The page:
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Or inexperienced people don't install them fully/properly on the sparkplug terminal end. It's actually pretty easy to make this mistake, especially if you don't have electrical grease on the boot ID to make it slide onto the sparkplug easily. The wire connector inside the boot will make a distinct 'click' sound when it becomes engaged and fully seated on the sparkplug terminal end.
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Old 04-01-2015, 09:55 AM   #14  
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Since I cannot make a new topic for some reason, I'll ask it here.

I am making a plasma discharge ignition for my rx-8 and I'd need to know how much the stock engine management can delay ignition? Wouldn't like to blow seals with this but it would surely be a nice plus for this kind of engine.

So I'm talking about these kind of sparks.

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Old 04-09-2015, 05:47 AM   #15  
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Anyone?
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Old 04-09-2015, 07:15 AM   #16  
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Why would you try and re-invent the wheel?
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Old 04-09-2015, 08:58 AM   #17  
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Quote:
Originally Posted by CRAZ8 View Post
So what would be best bet?
Dealer??
A lot of web sites carry them. I buy mine from Auto Parts Warehouse. With a 20% off coupon and free shipping, they arrive at my door for under $60.
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Old 04-10-2015, 02:01 PM   #18  
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Quote:
Originally Posted by hoosier1104 View Post
Why would you try and re-invent the wheel?
Would you just compare the two kinds of sparks? It has been said that this kind of ignition gives tons of low-end torque and lower fuel consumption, just what this kind of engine needs. It also gives much room for engine tuning, 22:1 afr is not uncommon with this. Here you can find more info if you're interested. Plasma Ignition | Plasma Jet Ignition

I also have an affiliate link for the ignition secrets e-book, is it ok to link it here?



Anyone know how much the knock sensor can delay ignition, since it maybe has to be delayed a lot. Or should I mess with maf sensor to delay it or wtf.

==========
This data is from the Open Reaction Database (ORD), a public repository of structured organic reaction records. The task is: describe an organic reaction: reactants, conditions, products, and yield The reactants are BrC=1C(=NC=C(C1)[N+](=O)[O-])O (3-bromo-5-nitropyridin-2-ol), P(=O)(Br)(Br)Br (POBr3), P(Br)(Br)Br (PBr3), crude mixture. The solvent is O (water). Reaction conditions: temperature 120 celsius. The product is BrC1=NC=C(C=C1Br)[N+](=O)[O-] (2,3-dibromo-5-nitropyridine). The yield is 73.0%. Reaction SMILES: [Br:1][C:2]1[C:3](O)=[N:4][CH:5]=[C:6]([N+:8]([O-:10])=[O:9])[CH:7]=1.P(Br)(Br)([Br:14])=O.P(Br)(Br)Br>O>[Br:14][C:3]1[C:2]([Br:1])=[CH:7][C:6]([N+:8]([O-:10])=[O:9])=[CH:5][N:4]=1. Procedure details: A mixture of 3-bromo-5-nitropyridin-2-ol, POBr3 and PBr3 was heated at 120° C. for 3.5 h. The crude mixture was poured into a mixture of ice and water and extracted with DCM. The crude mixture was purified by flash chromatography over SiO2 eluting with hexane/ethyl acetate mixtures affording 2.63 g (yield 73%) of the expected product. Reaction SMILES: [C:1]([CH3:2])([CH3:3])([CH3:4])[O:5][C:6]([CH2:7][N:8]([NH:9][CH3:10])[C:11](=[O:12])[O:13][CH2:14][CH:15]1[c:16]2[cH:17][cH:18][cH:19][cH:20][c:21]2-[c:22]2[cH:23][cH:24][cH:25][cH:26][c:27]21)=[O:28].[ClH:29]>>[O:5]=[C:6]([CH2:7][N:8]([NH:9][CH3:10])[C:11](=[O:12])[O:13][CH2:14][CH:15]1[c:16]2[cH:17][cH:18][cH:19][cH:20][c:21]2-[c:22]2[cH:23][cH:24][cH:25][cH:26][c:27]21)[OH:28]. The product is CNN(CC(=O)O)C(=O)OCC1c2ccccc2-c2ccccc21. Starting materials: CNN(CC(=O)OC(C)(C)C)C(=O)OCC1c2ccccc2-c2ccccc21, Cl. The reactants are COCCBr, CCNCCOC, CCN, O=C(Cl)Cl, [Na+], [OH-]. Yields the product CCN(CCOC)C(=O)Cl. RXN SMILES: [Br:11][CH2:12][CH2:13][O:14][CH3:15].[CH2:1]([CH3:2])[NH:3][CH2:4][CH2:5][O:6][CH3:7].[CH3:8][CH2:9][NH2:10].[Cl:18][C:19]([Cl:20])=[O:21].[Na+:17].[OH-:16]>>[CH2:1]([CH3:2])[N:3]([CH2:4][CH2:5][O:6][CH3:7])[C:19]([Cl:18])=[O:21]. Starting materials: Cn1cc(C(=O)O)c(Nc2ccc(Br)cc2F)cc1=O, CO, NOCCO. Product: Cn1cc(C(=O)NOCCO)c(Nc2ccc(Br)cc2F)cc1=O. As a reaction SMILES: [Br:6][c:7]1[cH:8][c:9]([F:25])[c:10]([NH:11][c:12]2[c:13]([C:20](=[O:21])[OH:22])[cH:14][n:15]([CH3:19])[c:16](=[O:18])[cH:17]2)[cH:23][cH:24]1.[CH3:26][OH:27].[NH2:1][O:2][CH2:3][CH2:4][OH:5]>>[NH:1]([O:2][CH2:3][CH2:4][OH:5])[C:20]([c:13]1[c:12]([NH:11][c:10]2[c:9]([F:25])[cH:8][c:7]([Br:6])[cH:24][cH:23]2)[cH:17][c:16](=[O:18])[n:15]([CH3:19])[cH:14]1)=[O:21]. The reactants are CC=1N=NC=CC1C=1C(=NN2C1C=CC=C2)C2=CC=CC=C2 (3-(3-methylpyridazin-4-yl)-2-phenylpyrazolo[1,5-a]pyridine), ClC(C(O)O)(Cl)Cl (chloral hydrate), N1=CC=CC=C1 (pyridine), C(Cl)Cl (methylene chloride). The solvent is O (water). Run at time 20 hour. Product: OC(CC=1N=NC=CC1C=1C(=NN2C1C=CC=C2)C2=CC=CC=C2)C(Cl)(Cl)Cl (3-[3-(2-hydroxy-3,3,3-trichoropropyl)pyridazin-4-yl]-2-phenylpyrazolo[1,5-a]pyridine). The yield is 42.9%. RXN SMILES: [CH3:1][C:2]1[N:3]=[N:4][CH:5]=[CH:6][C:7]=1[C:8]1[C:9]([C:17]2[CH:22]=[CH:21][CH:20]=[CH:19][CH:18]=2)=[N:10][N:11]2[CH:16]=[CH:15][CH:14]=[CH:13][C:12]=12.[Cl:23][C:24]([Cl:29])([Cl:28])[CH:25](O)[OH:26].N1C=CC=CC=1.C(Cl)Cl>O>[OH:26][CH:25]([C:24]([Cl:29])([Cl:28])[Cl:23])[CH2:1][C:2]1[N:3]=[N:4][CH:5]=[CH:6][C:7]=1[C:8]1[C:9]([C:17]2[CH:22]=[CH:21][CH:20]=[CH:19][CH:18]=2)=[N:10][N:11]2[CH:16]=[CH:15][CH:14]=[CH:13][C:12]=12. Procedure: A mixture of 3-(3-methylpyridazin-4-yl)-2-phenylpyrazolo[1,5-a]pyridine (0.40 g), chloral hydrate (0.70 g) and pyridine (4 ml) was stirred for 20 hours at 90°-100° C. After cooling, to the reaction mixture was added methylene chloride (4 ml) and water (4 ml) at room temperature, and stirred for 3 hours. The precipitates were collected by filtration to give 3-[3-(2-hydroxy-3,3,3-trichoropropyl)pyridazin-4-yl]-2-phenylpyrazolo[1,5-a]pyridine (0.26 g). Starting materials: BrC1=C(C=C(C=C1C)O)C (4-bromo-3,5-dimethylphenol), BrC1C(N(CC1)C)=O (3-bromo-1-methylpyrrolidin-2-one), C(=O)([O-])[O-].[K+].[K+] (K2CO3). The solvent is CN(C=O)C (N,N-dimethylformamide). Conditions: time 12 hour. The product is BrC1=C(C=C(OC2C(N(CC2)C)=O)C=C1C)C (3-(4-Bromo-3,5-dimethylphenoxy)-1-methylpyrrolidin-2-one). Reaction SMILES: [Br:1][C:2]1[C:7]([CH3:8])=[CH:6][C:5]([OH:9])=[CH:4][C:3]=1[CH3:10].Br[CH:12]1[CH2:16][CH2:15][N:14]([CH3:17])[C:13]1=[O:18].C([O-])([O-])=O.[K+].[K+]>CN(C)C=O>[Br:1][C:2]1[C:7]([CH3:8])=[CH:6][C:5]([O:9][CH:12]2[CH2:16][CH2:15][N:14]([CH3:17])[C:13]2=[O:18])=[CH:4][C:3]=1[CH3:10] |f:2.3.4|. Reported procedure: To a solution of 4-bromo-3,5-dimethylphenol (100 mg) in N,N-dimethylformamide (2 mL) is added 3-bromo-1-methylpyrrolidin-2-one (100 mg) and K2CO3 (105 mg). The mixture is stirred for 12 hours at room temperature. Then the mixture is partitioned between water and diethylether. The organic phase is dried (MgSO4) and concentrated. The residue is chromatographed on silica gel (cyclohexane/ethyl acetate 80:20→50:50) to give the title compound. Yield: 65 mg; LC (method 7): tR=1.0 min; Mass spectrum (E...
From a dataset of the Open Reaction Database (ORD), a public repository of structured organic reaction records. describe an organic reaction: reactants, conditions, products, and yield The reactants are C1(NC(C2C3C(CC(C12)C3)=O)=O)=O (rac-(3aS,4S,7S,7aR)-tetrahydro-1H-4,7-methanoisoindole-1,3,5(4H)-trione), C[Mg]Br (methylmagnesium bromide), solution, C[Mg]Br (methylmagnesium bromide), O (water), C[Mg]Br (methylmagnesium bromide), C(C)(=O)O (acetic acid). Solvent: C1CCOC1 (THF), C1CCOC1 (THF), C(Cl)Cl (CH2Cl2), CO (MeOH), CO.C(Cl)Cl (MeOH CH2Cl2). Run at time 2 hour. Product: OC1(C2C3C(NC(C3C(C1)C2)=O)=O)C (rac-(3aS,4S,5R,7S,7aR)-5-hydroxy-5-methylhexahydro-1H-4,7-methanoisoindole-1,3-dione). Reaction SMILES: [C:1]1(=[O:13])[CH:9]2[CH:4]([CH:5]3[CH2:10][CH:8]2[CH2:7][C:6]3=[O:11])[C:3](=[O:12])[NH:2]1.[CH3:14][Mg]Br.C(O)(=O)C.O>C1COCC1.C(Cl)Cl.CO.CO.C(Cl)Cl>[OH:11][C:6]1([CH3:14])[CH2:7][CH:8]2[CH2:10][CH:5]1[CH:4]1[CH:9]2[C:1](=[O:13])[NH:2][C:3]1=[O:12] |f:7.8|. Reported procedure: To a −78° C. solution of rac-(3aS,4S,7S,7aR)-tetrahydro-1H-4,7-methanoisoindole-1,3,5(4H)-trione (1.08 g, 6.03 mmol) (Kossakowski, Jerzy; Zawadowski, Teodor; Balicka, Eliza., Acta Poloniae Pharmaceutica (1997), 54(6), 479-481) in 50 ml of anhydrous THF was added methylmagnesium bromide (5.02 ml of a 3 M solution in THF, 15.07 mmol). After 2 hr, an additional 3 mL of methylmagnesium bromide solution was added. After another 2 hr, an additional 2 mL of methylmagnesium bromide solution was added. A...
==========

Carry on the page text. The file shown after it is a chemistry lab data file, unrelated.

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Old 04-10-2015, 03:19 PM   #19  
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You seem to be asking for more headaches than you need, here. Maybe you just love to tinker and experiment with pushing the envelope. That's admirable. But proper ignition is so critical to the life and longevity of a rotary engine , I hope your engineering skills are up to the task, or it could be live or die for your engine.

I have heard that Mazda is experimenting with laser ignition for a possible future rotary engine that is on hold for now. How close to the benefits of that is your system?
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Old 04-10-2015, 03:30 PM   #20  
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Some reading for you:

The challenges you will face trying to set up a lean burn: https://www.rx8club.com/series-i-eng...timing-216087/

Our knock sensor doesn't 'delay' ignition unless knock is heard. And by then it can be too late for your engine. Never rely on the knock sensor for anything, especially to save the engine. It's like using a nuclear bomb detection device with a radius of 100 feet. It will detect it, but detecting it won't matter. See the thread above for a good grasp on what ignition timing adjustments are possible with proper ECU reflashing

Doing anything with the MAF sensor without knowing exactly what you are doing is a recipe for a blown engine. There is nothing you can do with the MAF that will precisely change anything having to do with the ignition.






No offense, but you sound like you are in WAY over your head here... Some critically bad assumptions being made. Like the reason for the economy and torque of the Renesis. Very little of it has to do with the power of the ignition spark. Very much of it has to do with thermal dynamics, thermal efficiency, condensation rates, flame front speeds, port timing, and combustion chamber sealing.